As abundant supplies of natural gas help countries fill reservoirs ahead of the start of the heating season, natural gas prices in Europe went for a fourth weekly loss.
Dutch front-month gas, the European benchmark, declined as much as 6%, and is on pace for a drop of about 5% this week. The prices have been a bit less recently, but they are still six times higher than normal for the time of year.
Europe is trying to relieve an unprecedented energy crisis sparked by Russia's invasion of Ukraine and subsequent supply cuts after sanctions against Moscow. Countries across the region are hoarding gas and enacting emergency measures ahead of the heating season, which begins on October 1.
The continent's gas storage sites are about 87% full. Four more US LNG cargoes signaled northwest Europe as a destination, with three expected to arrive in early October, according to ship-tracking data compiled by Bloomberg.
The European countries have been able to deal with the crisis by importing LNG. All eyes are now on the severity of the winter and the response to energy demand in the face of limited gas.
A senior analyst at Switzerland-based electricity provider Alpiq AG, said on the sidelines of a conference in Duesseldorf, Germany that gas balances will have to rely on demand destruction and strong LNG supply.
Germany, the largest gas consumer in the region, is hoping to secure more supplies from the United Arab Emirates in the coming days when Chancellor Olaf Scholz visits the country.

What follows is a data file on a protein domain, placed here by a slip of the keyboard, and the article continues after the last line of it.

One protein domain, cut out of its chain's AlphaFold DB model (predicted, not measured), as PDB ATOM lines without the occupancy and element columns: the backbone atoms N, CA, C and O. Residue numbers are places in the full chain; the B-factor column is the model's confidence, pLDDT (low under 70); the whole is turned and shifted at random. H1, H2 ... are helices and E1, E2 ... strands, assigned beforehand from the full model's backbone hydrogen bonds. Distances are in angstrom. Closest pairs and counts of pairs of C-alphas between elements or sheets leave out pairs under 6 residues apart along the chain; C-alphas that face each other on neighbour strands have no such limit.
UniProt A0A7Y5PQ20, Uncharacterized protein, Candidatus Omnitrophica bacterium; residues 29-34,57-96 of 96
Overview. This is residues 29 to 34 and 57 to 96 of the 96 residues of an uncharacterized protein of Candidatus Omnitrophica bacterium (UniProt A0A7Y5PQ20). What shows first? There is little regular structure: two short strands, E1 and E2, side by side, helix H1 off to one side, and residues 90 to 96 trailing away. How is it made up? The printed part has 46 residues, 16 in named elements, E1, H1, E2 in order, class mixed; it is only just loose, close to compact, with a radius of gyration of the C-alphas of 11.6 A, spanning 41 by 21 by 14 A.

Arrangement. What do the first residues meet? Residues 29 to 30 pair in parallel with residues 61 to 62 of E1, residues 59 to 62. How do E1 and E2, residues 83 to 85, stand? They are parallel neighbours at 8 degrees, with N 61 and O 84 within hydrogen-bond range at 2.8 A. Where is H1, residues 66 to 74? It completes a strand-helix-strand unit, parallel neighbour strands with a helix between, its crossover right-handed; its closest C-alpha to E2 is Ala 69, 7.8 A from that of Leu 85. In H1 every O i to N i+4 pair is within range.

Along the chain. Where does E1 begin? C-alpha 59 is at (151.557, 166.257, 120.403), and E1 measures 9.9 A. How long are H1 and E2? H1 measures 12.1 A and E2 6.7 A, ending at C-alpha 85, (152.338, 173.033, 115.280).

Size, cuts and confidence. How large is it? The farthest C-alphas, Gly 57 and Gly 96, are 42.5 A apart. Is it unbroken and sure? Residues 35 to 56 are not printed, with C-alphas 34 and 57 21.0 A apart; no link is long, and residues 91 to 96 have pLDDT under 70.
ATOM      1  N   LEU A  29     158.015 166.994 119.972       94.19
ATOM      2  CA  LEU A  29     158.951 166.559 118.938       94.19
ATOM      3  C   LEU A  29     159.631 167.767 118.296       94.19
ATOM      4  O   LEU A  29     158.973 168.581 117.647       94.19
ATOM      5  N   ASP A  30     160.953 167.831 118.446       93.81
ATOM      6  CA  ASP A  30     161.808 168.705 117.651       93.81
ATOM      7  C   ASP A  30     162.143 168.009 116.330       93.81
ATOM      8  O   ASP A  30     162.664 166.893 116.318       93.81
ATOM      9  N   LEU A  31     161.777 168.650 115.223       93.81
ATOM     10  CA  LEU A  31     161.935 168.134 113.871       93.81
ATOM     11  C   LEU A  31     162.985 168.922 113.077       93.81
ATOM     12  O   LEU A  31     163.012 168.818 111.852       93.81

Economy Minister Robert Habeck has urged lawmakers to back a massive rescue package for companies struggling with soaring costs. The government decided to nationalize its largest gas importer, Uniper SE, earlier this week.
Demand destruction is expected to continue despite elevated prices. Volkswagen AG said on Thursday that it is possible to reallocate production around its network of global facilities in the medium term if a shortage of natural gas persists beyond this winter.
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Dutch front-month futures dropped 4.3% to 179.50 euro per megawatt-hour by 3: 03 p.m. in Amsterdam. The UK equivalent fell by 4.8%. German year-ahead power fell by 6.7%.
Weather forecasts point to above-normal temperatures and moderate wind generation in northwestern Europe in the first week of October, easing demand concerns, according to the Weather Co.
Europe's gas market is sensitive to any potential disruptions after Russia has reduced flows in the fallout over its war in Ukraine.
President Vladimir Putin called up as many as 300,000 reservists this week, a major escalation of the conflict. Russia's security service also thwarted a planned Ukrainian attack on infrastructure delivering energy to Turkey and Europe, a claim that Kyiv denied.
In the coming months, LNG flows to Europe could decline as consumption in Asia increases. There is an outlook for colder weather in Japan this winter, which may cause some utilities to secure additional spot shipments, adding upward pressure to prices, according to traders. Asian LNG spot rates are currently three times higher than the 10 year average.